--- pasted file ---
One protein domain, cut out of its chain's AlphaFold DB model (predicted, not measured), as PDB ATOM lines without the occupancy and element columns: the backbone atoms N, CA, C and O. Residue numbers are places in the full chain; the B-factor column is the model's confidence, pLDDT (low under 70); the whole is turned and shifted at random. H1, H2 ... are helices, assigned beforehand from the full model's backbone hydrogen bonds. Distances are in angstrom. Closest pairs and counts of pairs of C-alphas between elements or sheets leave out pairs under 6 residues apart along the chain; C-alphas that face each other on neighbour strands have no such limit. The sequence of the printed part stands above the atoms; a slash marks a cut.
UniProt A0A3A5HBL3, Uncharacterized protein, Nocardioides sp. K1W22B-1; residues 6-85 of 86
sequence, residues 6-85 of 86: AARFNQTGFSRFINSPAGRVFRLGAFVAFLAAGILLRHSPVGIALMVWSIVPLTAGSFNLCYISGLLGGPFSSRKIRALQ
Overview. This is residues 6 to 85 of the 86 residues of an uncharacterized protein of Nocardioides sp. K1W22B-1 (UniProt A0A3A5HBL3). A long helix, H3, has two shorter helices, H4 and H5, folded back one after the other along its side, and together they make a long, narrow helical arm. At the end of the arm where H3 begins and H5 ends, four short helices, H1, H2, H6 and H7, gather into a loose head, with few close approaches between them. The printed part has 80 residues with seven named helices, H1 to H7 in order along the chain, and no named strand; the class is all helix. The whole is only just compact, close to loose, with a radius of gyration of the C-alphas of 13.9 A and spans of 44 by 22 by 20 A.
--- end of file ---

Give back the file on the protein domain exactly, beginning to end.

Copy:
One protein domain, cut out of its chain's AlphaFold DB model (predicted, not measured), as PDB ATOM lines without the occupancy and element columns: the backbone atoms N, CA, C and O. Residue numbers are places in the full chain; the B-factor column is the model's confidence, pLDDT (low under 70); the whole is turned and shifted at random. H1, H2 ... are helices, assigned beforehand from the full model's backbone hydrogen bonds. Distances are in angstrom. Closest pairs and counts of pairs of C-alphas between elements or sheets leave out pairs under 6 residues apart along the chain; C-alphas that face each other on neighbour strands have no such limit. The sequence of the printed part stands above the atoms; a slash marks a cut.
UniProt A0A3A5HBL3, Uncharacterized protein, Nocardioides sp. K1W22B-1; residues 6-85 of 86
sequence, residues 6-85 of 86: AARFNQTGFSRFINSPAGRVFRLGAFVAFLAAGILLRHSPVGIALMVWSIVPLTAGSFNLCYISGLLGGPFSSRKIRALQ
Overview. This is residues 6 to 85 of the 86 residues of an uncharacterized protein of Nocardioides sp. K1W22B-1 (UniProt A0A3A5HBL3). A long helix, H3, has two shorter helices, H4 and H5, folded back one after the other along its side, and together they make a long, narrow helical arm. At the end of the arm where H3 begins and H5 ends, four short helices, H1, H2, H6 and H7, gather into a loose head, with few close approaches between them. The printed part has 80 residues with seven named helices, H1 to H7 in order along the chain, and no named strand; the class is all helix. The whole is only just compact, close to loose, with a radius of gyration of the C-alphas of 13.9 A and spans of 44 by 22 by 20 A.